Paperback: 352 pages
Publisher: Myriad Editions (3 Aug. 2017)
A compelling literary debut that explores the dark heart of the family – the secrets we keep, the illusions of memory, and the relationships we feel bound to, but long to escape.
Siblings Edward and Isobel Vernon haven’t spoken in years and live on opposite sides of the Atlantic. When their mother Mary dies unexpectedly, they are thrown together to sort through the family home. With Edward’s diffident but devoted girlfriend, Julie, making an awkward threesome, each stumbles through the practicalities of funeral preparation and house clearing, trying to make sense of their emotions and their feelings toward one another. Isobel makes a disturbing discovery and her fateful decision has consequences for all of them, challenging their beliefs about the past, hopes for the future and understanding of Mary’s role in keeping them at once apart and together.
Each character is a masterful invention. Julie, a devotee of self-help manuals, takes charge of her own destiny, transforming from the wet girlfriend into an emotional steamroller. Isobel is not the over-confident know-all Edward describes but someone who is far more vulnerable, and desperately trying to do the right thing. Edward himself has never grown out of his teenage petulance or been able to establish a meaningful relationship with a woman. He holds the key to why there has been such a rift and his dawning recognition of how badly he has treated Isobel, and the messages that never reach her, determine the endgame.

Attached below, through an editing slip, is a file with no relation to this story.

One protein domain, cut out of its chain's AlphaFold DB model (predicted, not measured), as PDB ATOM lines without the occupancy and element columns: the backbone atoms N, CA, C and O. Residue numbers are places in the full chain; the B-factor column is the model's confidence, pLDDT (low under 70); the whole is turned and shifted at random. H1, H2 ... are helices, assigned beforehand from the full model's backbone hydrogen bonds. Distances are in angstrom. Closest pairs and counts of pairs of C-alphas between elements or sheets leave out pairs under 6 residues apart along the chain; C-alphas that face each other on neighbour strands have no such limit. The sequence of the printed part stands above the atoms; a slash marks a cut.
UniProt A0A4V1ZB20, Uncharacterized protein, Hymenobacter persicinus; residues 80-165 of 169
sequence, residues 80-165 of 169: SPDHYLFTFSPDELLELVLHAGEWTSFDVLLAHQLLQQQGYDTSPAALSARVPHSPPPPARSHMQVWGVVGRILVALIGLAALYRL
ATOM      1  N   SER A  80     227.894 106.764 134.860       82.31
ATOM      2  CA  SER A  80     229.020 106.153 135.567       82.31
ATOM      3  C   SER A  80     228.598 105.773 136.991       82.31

Beginning in a small coastal town during the Spring Bank Holiday, the novel moves forward through the point of view of each of the characters in turn, and culminates on Christmas Eve.
An insightful novel using three narrators, Edward, Isobel and Julie, who express the difficulties within families and relationships.
Edward and Isobel, siblings, who for years were distant until a loss brings them together again. Edward’s girlfriend, Julie finds herself making decisions which affect both Edward and Isobel.
Berlin’s portrayal of family and loss is compelling and beautifully written. An enjoyable read with interesting character progression.
S. V. Berlin was born and raised in London. She has worked as a copywriter, facilitator, speechwriter and wilderness Search-and-Rescue professional. She lives in Manhattan.
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